The mountain has been notoriously naughty with me. The first time I tried to mess with her, she poured snow over Rohtang and kept me at an arm's length. The second time around she let me have a dance with her, but I did drive her crazy as I went up Baralachla to stay at Pang.
The third time she didn't launch into a storm till I ventured all the way up to Tanglangla, but once I touched down, she almost killed me. This time I was really going the whole hog and flew into Leh. Was the mountain upset? Don't think so, since I managed to drive a car to Khardungla -- at 18,380 ft, the highest motorable road in the world.
Now you don't actually need a car to go to Khardungla. I saw Bajaj Chetaks going up peacefully and also some extremely weird species of Homo Sapiens sporting things called 'muscles' on cycles.
So driving up to Khardungla and posing next to a yellow stone that proclaims that it is the highest motorable road is an eminently fun and, as I realised with remorse, an extremely touristy thing to do. But guess what, there was a slimy twist to the tale.
The Mercedes-Benz Viano that I drove up to the oxygen sucking altitude ran on biodiesel developed from the Jatropha plant. And that meant I was the first person in this universe to drive a biodiesel-powered Viano to Khardungla. Can someone call the guys from the Guinness Book?
Jokes aside, it is difficult not to feel like an overachiever once you reach the top of Khardungla. But if you behave the same way you did after watching Rambo in your teens, you are bound to be in trouble thanks to the altitude.
There was an army jawan controlling traffic on top (no, I am not making this up) as hordes of Toyota Qualises,phirangs on decked-up Bullets and even a complete bus jostled for space in the, ahem, world's highest parking lot.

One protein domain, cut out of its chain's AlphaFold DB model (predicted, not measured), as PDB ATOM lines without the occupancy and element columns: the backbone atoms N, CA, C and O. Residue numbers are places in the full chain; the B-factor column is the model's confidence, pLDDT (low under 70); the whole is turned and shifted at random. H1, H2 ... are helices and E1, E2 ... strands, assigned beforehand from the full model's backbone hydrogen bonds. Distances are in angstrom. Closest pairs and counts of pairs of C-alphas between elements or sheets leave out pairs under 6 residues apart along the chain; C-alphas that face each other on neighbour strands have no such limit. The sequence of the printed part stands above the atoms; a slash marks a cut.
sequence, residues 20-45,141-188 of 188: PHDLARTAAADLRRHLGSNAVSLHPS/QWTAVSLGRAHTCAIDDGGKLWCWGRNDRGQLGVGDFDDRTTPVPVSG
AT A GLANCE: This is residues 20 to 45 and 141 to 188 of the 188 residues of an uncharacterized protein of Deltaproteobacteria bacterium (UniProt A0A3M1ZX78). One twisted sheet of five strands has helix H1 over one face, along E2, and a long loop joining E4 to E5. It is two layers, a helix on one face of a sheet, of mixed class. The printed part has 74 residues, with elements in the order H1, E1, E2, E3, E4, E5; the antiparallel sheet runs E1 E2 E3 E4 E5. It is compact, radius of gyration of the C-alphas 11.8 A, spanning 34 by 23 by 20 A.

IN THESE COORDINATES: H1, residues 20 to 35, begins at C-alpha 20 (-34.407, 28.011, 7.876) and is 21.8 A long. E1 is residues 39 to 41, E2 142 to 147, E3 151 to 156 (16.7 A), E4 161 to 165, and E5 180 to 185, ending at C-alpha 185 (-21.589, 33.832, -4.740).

Soon, a second car, this time a C-Class powered by biodiesel rolled in. We -- as in the extremely pampered motoring journalists, the DaimlerChrysler India drivers who actually drove the cars from Pune to Leh for us to do a mere hill climb and DC officials -- had a bit of song-and-dance and took lots of pictures. And before it all got heady and we all became violently sick, the Mercedes duo trundled down.
Now writing about my biodiesel adventure won't be complete if I don't tell you what all the fuss is all about, right? It is pretty simple actually.
Point one. Fossil fuels are expensive and despite the tedious acquisition of Iraq by US troops, it is getting rarer to find. Point two. Hybrid technology is complex and makes cars expensive. Point three. Fuel cell cars will be ready only when your great grandson goes to college.
Even then, he won't be able to afford it. Point four. Oil extracted from Jatropha seeds has similar properties as diesel and it doesn't pollute as much. Point five. Jatropha, a perennial bush, can be grown in arid lands, which means it can result in a green-oil-revolution of sorts.
Brilliant, isn't it? Though the concept is not new and various gooey liquids -- ranging from used McOil to alcohol -- have been used to run internal combustion engines for some time now, it is important to find a solution that suits a particular country.
Enter a genius by the name of Dr Pushpito Ghosh, director of Central Salt and Marine Chemicals Research Institute, affiliated to the Council of Science and Industrial Research (CSIR). After spending three days with him, I can tell you that he gets terribly excited merely talking about the concept of biofuel.
So much so that he patiently explained the concept repeatedly even to the hotel receptionist. Seriously, Dr Ghosh is passionate about what he is doing, and if he has his way with the Government of India, we are not far away from reaping diesel from barren land.